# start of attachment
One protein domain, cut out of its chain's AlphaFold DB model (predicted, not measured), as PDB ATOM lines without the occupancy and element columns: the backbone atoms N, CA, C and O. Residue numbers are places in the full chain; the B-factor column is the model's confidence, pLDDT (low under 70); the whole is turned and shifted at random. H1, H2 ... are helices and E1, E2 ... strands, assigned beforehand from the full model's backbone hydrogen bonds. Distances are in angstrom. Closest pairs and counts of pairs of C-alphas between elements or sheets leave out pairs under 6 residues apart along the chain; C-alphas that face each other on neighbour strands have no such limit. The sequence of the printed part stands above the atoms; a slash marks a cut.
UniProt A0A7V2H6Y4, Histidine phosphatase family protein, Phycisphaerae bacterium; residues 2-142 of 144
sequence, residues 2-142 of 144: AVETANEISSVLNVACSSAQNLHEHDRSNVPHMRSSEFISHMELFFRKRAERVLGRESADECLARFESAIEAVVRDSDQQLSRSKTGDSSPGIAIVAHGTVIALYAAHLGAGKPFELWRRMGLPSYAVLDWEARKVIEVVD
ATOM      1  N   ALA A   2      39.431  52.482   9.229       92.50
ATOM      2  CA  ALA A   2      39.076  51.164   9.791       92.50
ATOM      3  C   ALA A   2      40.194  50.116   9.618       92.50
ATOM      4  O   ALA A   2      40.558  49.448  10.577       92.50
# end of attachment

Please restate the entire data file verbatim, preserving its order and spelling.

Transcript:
One protein domain, cut out of its chain's AlphaFold DB model (predicted, not measured), as PDB ATOM lines without the occupancy and element columns: the backbone atoms N, CA, C and O. Residue numbers are places in the full chain; the B-factor column is the model's confidence, pLDDT (low under 70); the whole is turned and shifted at random. H1, H2 ... are helices and E1, E2 ... strands, assigned beforehand from the full model's backbone hydrogen bonds. Distances are in angstrom. Closest pairs and counts of pairs of C-alphas between elements or sheets leave out pairs under 6 residues apart along the chain; C-alphas that face each other on neighbour strands have no such limit. The sequence of the printed part stands above the atoms; a slash marks a cut.
UniProt A0A7V2H6Y4, Histidine phosphatase family protein, Phycisphaerae bacterium; residues 2-142 of 144
sequence, residues 2-142 of 144: AVETANEISSVLNVACSSAQNLHEHDRSNVPHMRSSEFISHMELFFRKRAERVLGRESADECLARFESAIEAVVRDSDQQLSRSKTGDSSPGIAIVAHGTVIALYAAHLGAGKPFELWRRMGLPSYAVLDWEARKVIEVVD
ATOM      1  N   ALA A   2      39.431  52.482   9.229       92.50
ATOM      2  CA  ALA A   2      39.076  51.164   9.791       92.50
ATOM      3  C   ALA A   2      40.194  50.116   9.618       92.50
ATOM      4  O   ALA A   2      40.558  49.448  10.577       92.50